11 Facts about Mahela Jayawardene: Dancing above the stars
Published - May 27, 2016 9:20 am | Updated - May 27, 2016 9:20 am
Growing up, you knew that Mahela Jayawardene was a class apart. He wasn’t your Sachin Tendulkar with the runs and neither was he comparable to Kumar Sangakkara. He was a different class. He was a different player. In a nutshell, he was a different identity. An identity you couldn’t attain even if you emulated him to the letter. A man of extraordinary discipline, Jayawardene thrived on doing the simple things. He didn’t need the swagger of anyone. Better yet, his bat, slightly smaller than his short demeanor was his weapon. And he used it to perfection. Of course, there would be the lot who have done his facts in the past. However, apart from celebrating his birthday, the below-mentioned facts celebrate a player who made batting artful.
1. A true Colombo man:
Denagamage Praboth Mahela de Silva Jayawardene was born on the 27th of May 1976 in Colombo, Sri Lanka.
2. True grit:
Elegance, class, and technique. These were the things Jayawardene excelled at. However, it has been seen in the past when batsmen throw away talent for fame. However, Jayawardene’s foothold and grounding saw him become a giant of a man as he seamlessly crossed 10,000 runs in both formats of cricket. True Grit? Of course!
Mahela is fondly known as ‘Maiya’ to his teammates.
4. The Indian connection:
Mahela Jayawardene loves Indian bowlers. Not because they are fiercely competitive, but because he takes them to the cleaners each time he faces them. If he is in form, some of the best Indian bowlers find it near to impossible to dismiss him. Of course, he is elegant and easier to watch. Yet, he makes runs more often than not against the Indians. Of the 12650 ODI runs, Mahela has 2666 runs against the Indians.
5. Mr. Perfect:
Watching Jayawardene was an experience in itself. As a journalist once wrote, “Blessed with excellent hand-eye coordination and a fine technique, Jayawardene scores his runs all around the wicket. Among his favorite strokes are the languid cover-drive – often with minimal footwork but precise placement and timing – and the wristy flick off his legs, but there are several others he plays with equal felicity.”
6. Hatred towards chin music:
While Jayawardene is one of the most technically perfect batsmen, his record overseas is in a way forgettable. The major drawback in his career is his relative lack of success in overseas conditions. His averages in Australia, England, South Africa and New Zealand are all less than 35, but at home, he averages more than 60.
7. Ministry of crab:
Mahela Jayawardene and Kumar Sangakkara may be best friends. However, they are also business partners. They own a restaurant in Colombo called the ‘Ministry of Crab’.
8. A HOPEful venture:
Jayawardene lost his brother Dishal, who died at the age of 16 to brain tumor. This affected him to such a psychological extent that halted his career for a substantial amount of time. Off the field, he has won praise for his personal contribution to the HOPE cancer project. With memories of his deceased brother in mind, he became the leading campaigner of HOPE.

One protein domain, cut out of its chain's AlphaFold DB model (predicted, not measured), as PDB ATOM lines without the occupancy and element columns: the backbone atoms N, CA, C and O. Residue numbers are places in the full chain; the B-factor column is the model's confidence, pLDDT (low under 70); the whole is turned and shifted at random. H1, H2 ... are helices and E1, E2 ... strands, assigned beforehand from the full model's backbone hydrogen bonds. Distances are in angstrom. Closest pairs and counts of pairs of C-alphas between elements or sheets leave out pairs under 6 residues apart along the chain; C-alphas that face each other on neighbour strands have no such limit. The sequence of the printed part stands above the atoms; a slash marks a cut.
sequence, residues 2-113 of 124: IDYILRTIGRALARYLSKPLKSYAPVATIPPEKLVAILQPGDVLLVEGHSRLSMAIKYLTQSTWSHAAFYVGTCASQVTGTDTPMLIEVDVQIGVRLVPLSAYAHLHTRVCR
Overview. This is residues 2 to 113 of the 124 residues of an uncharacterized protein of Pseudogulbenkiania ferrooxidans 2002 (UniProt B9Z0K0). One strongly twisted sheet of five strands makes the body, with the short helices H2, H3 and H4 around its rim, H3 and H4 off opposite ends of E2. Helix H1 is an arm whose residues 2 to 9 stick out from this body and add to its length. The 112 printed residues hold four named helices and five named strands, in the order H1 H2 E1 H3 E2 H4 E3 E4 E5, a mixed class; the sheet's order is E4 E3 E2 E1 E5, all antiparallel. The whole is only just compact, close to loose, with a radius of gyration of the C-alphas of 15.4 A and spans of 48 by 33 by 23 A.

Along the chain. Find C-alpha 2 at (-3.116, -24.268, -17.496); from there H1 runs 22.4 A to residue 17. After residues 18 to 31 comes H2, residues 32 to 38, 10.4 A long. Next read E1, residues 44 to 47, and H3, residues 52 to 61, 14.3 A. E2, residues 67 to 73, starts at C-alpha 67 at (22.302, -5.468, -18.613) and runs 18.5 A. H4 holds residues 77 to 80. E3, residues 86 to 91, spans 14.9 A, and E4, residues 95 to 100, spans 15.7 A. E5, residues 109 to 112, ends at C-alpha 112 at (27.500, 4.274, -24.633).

9. The hose’s saddle:
An excellent reader of the game, Jayawardene was bestowed with the burden of the captaincy of the Lankan team. Under him, the Lankans became a force to reckon with as he instilled a winning mentality in the players. He wasn’t afraid to take risks as a skipper, as Sri Lanka went on to enjoy success overseas with wins over New Zealand and England.
10. 2011 World Cup final:
As mentioned earlier, watching Mahela Jayawardene batting was an experience in itself. One of his most gritty and excellent knocks came against India in the 2011 World Cup final in Mumbai. Batting first, the Indians snapped up the wickets of Sangakkara, Dilshan, and Tharanga. However, they didn’t count on the brilliance of Jayawardene. The latter smashed the ball to all parts, scoring a magnificent century. Despite losing the title to India, Jayawardene’s century stands out as one of the best World Cup final innings ever.
11. The Light and shining armor:
Mahela Jayawardene and Sangakkara are the light and shining armors of Sri Lankan cricket. Period. In the first Test of the 2006 Test series against South Africa, Jayawardene shared a world record partnership of 624 runs alongside Kumar Sangakkara. This partnership, the highest for any wicket in first-class cricket history, and the first instance of a stand of 600 or more in a first-class or Test match innings, smashed the previous third wicket stand for Sri Lanka, surpassing 262 which involved himself along with Thilan Samaraweera.
12. Proteas fire:
South Africa’s tour of Sri Lanka in the summer of 2006 was something of a fizzle. However, the tour will be remembered for the brilliance of Jayawardene. Mind you, in 2006, the South African cricket team was a winning juggernaut. Under Mickey Arthur, the Proteas boasted of some of the best players in World cricket. Hashim Amla, Herschelle Gibbs and AB de Villiers while the pace attack comprised of the fiery Dale Steyn and Makahaya Ntini.
Having bowled the Proteas out for a paltry 169, Jayawardene blasted an audacious 374, his first and only triple century in Test cricket. The Lankans claimed a comfortable innings victory.